Training Teachers: The Ministry of “Change”

by Dr. Jason W. Snyder

American educator John Milton Gregory is quoted as saying, “Many teachers go to their work either partly prepared or wholly unprepared. They are like messengers without a message. They lack entirely the power and enthusiasm necessary to produce the fruits which we have a right to look for from their efforts.”

Training Bible teachers is an effort paramount to the responsibility pastors have in shepherding their congregational flock. The pastor must not operate as if he is the only one authorized to teach the Word (2 Timothy 2:2). The teachers I’m referencing can be found in various ministries around your church: LifeGroup, Small Group, Bible Fellowship, or Sunday School teachers; Men’s and Women’s Bible Study leaders; Children’s and Student ministries volunteers; and perhaps even some para-church leaders who are strongly connected to your church family. Teaching people the Scriptures is so much more than just opening the book, reading a passage, and giving your personal commentary – it is certainly more than opening the book and regurgitating someone else’s thoughts. When you or a Bible teacher in your congregation stands to teach the Word, that person is stepping into the sacred and anointed space where they are under the profound weight of responsibility to handle two of God’s most precious possessions: His Word and His people.

So, ask yourself, what do I define teaching as? Often, when I ask prospective teachers this question, I receive answers such as, “learning more,” “gaining knowledge,” or “interaction with facts and historical details.” Yet, teaching for knowledge acquisition falls far short of the biblical mandate for teachers.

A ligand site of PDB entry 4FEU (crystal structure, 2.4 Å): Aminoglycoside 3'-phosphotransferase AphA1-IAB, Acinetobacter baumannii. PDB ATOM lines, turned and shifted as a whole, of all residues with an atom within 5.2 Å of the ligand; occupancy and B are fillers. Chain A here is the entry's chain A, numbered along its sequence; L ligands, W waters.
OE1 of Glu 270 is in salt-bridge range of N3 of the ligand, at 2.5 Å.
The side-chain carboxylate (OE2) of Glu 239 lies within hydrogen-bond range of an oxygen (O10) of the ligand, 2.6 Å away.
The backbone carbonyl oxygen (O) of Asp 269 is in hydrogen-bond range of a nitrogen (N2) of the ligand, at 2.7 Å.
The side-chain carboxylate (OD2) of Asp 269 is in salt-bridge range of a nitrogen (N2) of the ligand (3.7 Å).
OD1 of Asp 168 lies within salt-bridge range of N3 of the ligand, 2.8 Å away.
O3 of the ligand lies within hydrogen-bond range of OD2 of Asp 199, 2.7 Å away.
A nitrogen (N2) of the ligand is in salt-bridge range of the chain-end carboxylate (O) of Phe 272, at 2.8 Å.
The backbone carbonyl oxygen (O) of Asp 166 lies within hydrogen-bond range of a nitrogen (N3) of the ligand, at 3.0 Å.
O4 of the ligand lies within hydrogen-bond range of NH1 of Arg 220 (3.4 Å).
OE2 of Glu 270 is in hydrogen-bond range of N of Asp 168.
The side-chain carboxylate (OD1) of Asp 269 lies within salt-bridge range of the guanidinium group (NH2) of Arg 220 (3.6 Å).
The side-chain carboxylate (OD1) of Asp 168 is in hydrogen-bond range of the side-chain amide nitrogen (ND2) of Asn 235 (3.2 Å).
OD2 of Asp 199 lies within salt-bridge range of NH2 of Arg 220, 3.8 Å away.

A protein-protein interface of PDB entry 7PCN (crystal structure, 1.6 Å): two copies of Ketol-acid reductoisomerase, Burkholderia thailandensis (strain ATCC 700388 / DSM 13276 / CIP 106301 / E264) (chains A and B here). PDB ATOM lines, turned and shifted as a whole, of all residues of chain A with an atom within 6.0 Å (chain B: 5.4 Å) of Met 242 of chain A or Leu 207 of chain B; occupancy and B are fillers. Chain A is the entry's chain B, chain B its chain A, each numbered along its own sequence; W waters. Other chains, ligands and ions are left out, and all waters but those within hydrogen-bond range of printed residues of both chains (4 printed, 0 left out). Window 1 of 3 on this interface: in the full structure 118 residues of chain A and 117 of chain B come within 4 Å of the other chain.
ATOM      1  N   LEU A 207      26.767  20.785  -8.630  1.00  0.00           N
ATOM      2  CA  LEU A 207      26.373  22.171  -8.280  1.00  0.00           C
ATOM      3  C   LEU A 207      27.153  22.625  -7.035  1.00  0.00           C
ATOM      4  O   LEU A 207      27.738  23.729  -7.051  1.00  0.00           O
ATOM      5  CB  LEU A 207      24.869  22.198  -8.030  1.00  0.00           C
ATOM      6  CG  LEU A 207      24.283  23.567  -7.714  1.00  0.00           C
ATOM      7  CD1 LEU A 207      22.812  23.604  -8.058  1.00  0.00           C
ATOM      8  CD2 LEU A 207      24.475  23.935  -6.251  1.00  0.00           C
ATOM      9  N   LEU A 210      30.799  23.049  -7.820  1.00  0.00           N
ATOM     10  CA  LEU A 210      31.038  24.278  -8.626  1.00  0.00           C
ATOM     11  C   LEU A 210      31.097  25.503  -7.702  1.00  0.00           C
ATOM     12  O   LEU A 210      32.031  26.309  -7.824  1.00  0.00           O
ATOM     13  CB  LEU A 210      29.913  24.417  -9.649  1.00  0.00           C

The mandate we have to teach the Scripture and the principles of God therein, has wide biblical support. My mind immediately thinks of Moses’ command to the Israelite faithful to teach the commands of God diligently and often – seeking never to forget the goodness of God, His promises and His provision.

As New Testament believers, our mandate is given in Matthew 28:18–20. In this notable passage, the Church is commanded to make disciples – and how to make them … by baptizing them (seeing them converted and brought into the family of God), and by teaching them to observe all of God’s commands. The word in Matthew 28:20 that is translated observe (Gr: tāréō) carries with it the idea of “persisting in obedience,” “to keep, observe, or pay close attention to,” and “to obey by applying with vigilance.”

So, let’s ask the question again … what do I define teaching as? It is certainly not just knowledge acquisition – it is far more than that. From a biblical standpoint, we teach the Scriptures to enact CHANGE!

I encourage you to take a look at Paul’s introduction in his letter to Titus. Paul composes his letter “for the sake of the faith of God’s elect and their knowledge of the truth, which accords with godliness” (1:1–2). Note the link in Paul’s writing between the knowledge and its according with godliness. In other words, knowing the Word, gaining understanding, and becoming more proficient with the promises and precepts of God, must lead to godliness. In a word – it leads to CHANGE!

As you develop teacher training materials, or if you plan to adopt someone else’s plan, I urge you to spend time helping your teachers understand that their job is not to impart facts, nor to coach up smarter sinners – it is to train, to develop, to correct, to confront, to encourage, and to model the Christian faith in such a way as to enact CHANGE.

A key passage that captures this concept so well is Colossians 1:28. Paul writes, “Him we proclaim, warning everyone and teaching everyone with all wisdom, that we may present everyone mature in Christ.” What a challenge, what a directive – it seems impossible. And to be honest, it is impossible! We cannot accomplish verse 28 without verse 29. Paul continues, “For this I toil, struggling with all His energy that He powerfully works within me.” The Spirit comes to our aid as we teach and as the learners enact change!